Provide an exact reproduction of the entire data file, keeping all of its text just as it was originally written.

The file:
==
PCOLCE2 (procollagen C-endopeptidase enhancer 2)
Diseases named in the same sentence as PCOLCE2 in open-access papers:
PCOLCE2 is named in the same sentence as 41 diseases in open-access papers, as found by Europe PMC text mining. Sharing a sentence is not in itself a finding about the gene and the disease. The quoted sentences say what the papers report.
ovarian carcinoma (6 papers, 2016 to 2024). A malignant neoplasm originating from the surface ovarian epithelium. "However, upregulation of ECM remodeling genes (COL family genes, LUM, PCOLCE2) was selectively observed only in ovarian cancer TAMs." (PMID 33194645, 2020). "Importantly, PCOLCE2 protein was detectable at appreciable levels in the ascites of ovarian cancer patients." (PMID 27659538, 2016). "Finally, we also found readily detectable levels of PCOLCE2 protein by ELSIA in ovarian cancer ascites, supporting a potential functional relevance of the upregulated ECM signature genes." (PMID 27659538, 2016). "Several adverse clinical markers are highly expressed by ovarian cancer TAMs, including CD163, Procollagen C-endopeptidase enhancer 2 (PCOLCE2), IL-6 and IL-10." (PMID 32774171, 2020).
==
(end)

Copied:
PCOLCE2 (procollagen C-endopeptidase enhancer 2)
Diseases named in the same sentence as PCOLCE2 in open-access papers:
PCOLCE2 is named in the same sentence as 41 diseases in open-access papers, as found by Europe PMC text mining. Sharing a sentence is not in itself a finding about the gene and the disease. The quoted sentences say what the papers report.
ovarian carcinoma (6 papers, 2016 to 2024). A malignant neoplasm originating from the surface ovarian epithelium. "However, upregulation of ECM remodeling genes (COL family genes, LUM, PCOLCE2) was selectively observed only in ovarian cancer TAMs." (PMID 33194645, 2020). "Importantly, PCOLCE2 protein was detectable at appreciable levels in the ascites of ovarian cancer patients." (PMID 27659538, 2016). "Finally, we also found readily detectable levels of PCOLCE2 protein by ELSIA in ovarian cancer ascites, supporting a potential functional relevance of the upregulated ECM signature genes." (PMID 27659538, 2016). "Several adverse clinical markers are highly expressed by ovarian cancer TAMs, including CD163, Procollagen C-endopeptidase enhancer 2 (PCOLCE2), IL-6 and IL-10." (PMID 32774171, 2020).